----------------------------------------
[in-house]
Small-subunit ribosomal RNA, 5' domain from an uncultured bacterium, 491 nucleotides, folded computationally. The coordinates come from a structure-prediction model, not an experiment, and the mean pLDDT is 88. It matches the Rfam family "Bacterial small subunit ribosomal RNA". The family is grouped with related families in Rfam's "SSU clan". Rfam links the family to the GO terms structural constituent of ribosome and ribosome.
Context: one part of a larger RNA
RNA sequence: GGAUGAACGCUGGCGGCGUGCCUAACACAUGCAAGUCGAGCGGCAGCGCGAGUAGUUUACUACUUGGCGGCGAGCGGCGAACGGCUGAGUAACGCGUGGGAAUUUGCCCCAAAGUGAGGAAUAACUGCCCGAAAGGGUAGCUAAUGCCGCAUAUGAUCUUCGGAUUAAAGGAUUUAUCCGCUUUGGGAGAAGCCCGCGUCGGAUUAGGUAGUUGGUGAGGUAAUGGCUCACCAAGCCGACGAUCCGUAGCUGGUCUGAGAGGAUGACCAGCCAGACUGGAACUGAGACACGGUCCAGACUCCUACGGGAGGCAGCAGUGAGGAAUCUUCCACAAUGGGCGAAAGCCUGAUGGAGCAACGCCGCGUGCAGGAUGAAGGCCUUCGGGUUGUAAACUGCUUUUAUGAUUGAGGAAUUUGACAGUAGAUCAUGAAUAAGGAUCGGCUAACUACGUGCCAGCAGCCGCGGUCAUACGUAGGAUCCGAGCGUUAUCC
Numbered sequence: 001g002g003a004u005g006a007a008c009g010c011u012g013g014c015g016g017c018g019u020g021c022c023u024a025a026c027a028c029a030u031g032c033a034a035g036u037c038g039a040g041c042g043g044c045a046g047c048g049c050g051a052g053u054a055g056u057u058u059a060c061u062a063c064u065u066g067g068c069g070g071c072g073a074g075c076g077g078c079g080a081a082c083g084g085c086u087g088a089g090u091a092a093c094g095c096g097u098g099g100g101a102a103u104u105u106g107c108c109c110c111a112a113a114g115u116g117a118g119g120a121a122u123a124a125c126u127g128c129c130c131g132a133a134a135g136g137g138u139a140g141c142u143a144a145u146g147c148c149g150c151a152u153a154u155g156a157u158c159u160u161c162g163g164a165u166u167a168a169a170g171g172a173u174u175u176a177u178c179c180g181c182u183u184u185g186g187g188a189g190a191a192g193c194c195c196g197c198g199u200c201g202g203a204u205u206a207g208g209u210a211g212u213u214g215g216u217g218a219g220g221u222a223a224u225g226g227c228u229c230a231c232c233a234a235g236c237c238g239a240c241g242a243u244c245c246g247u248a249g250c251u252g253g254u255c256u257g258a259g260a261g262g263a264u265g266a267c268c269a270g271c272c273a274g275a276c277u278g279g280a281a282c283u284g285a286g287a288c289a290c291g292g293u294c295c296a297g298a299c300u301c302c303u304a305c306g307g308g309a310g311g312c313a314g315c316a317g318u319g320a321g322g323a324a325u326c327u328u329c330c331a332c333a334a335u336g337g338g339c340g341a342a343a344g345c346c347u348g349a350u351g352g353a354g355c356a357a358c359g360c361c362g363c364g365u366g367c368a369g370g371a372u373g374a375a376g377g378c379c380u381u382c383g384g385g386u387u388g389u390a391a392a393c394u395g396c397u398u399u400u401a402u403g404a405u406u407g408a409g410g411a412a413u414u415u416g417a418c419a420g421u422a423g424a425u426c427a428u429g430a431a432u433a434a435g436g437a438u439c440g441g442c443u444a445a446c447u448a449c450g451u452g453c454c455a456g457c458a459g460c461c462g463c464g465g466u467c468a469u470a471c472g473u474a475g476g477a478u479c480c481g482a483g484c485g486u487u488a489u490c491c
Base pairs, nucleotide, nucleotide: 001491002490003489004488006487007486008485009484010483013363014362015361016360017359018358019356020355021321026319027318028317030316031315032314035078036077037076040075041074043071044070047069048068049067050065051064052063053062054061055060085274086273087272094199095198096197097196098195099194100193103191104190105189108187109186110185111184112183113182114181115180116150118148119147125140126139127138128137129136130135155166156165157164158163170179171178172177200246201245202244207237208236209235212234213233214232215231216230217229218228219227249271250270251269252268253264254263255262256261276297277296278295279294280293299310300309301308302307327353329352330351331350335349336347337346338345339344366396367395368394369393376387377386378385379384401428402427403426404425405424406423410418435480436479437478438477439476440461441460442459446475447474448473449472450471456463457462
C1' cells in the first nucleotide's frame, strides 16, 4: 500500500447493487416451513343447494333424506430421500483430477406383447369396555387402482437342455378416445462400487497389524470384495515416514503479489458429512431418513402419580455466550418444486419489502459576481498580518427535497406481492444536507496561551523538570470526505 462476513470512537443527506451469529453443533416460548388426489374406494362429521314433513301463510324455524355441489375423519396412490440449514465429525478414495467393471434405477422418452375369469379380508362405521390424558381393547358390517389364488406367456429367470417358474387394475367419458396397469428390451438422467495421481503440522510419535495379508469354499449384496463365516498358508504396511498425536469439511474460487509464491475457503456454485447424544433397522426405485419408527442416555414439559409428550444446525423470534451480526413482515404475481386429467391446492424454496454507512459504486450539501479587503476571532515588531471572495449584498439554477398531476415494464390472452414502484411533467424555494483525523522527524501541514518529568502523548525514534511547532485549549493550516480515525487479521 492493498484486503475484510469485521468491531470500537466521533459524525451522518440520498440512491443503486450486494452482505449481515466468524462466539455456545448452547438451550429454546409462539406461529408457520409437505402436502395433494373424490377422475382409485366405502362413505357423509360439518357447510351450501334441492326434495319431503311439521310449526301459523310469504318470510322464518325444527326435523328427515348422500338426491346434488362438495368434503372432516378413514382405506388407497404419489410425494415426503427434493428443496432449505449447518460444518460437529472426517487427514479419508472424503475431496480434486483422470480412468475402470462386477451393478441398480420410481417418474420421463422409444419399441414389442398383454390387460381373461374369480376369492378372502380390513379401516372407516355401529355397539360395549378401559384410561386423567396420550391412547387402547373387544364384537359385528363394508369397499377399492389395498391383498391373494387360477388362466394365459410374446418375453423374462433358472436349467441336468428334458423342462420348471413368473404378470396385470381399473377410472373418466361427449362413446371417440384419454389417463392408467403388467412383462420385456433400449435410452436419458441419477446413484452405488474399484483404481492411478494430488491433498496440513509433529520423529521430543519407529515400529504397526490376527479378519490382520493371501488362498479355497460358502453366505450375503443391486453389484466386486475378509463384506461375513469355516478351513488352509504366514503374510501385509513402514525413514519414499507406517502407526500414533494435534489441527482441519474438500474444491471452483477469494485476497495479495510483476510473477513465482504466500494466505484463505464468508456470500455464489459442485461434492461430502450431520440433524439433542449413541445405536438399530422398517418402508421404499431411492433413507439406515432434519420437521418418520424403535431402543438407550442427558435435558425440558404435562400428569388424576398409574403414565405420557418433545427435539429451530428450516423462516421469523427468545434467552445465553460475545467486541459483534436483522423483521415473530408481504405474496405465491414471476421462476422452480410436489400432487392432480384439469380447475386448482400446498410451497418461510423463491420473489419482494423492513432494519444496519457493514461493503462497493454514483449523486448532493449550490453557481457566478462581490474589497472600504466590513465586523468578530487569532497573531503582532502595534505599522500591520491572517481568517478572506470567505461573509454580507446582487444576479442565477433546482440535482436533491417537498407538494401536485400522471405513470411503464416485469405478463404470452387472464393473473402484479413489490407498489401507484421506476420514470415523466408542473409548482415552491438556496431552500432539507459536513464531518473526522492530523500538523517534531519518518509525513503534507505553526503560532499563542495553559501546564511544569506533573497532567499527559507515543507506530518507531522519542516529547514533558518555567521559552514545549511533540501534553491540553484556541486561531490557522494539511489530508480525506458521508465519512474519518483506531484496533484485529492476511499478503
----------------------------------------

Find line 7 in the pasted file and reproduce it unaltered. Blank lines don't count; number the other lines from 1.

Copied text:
C1' cells in the first nucleotide's frame, strides 16, 4: 500500500447493487416451513343447494333424506430421500483430477406383447369396555387402482437342455378416445462400487497389524470384495515416514503479489458429512431418513402419580455466550418444486419489502459576481498580518427535497406481492444536507496561551523538570470526505 462476513470512537443527506451469529453443533416460548388426489374406494362429521314433513301463510324455524355441489375423519396412490440449514465429525478414495467393471434405477422418452375369469379380508362405521390424558381393547358390517389364488406367456429367470417358474387394475367419458396397469428390451438422467495421481503440522510419535495379508469354499449384496463365516498358508504396511498425536469439511474460487509464491475457503456454485447424544433397522426405485419408527442416555414439559409428550444446525423470534451480526413482515404475481386429467391446492424454496454507512459504486450539501479587503476571532515588531471572495449584498439554477398531476415494464390472452414502484411533467424555494483525523522527524501541514518529568502523548525514534511547532485549549493550516480515525487479521 492493498484486503475484510469485521468491531470500537466521533459524525451522518440520498440512491443503486450486494452482505449481515466468524462466539455456545448452547438451550429454546409462539406461529408457520409437505402436502395433494373424490377422475382409485366405502362413505357423509360439518357447510351450501334441492326434495319431503311439521310449526301459523310469504318470510322464518325444527326435523328427515348422500338426491346434488362438495368434503372432516378413514382405506388407497404419489410425494415426503427434493428443496432449505449447518460444518460437529472426517487427514479419508472424503475431496480434486483422470480412468475402470462386477451393478441398480420410481417418474420421463422409444419399441414389442398383454390387460381373461374369480376369492378372502380390513379401516372407516355401529355397539360395549378401559384410561386423567396420550391412547387402547373387544364384537359385528363394508369397499377399492389395498391383498391373494387360477388362466394365459410374446418375453423374462433358472436349467441336468428334458423342462420348471413368473404378470396385470381399473377410472373418466361427449362413446371417440384419454389417463392408467403388467412383462420385456433400449435410452436419458441419477446413484452405488474399484483404481492411478494430488491433498496440513509433529520423529521430543519407529515400529504397526490376527479378519490382520493371501488362498479355497460358502453366505450375503443391486453389484466386486475378509463384506461375513469355516478351513488352509504366514503374510501385509513402514525413514519414499507406517502407526500414533494435534489441527482441519474438500474444491471452483477469494485476497495479495510483476510473477513465482504466500494466505484463505464468508456470500455464489459442485461434492461430502450431520440433524439433542449413541445405536438399530422398517418402508421404499431411492433413507439406515432434519420437521418418520424403535431402543438407550442427558435435558425440558404435562400428569388424576398409574403414565405420557418433545427435539429451530428450516423462516421469523427468545434467552445465553460475545467486541459483534436483522423483521415473530408481504405474496405465491414471476421462476422452480410436489400432487392432480384439469380447475386448482400446498410451497418461510423463491420473489419482494423492513432494519444496519457493514461493503462497493454514483449523486448532493449550490453557481457566478462581490474589497472600504466590513465586523468578530487569532497573531503582532502595534505599522500591520491572517481568517478572506470567505461573509454580507446582487444576479442565477433546482440535482436533491417537498407538494401536485400522471405513470411503464416485469405478463404470452387472464393473473402484479413489490407498489401507484421506476420514470415523466408542473409548482415552491438556496431552500432539507459536513464531518473526522492530523500538523517534531519518518509525513503534507505553526503560532499563542495553559501546564511544569506533573497532567499527559507515543507506530518507531522519542516529547514533558518555567521559552514545549511533540501534553491540553484556541486561531490557522494539511489530508480525506458521508465519512474519518483506531484496533484485529492476511499478503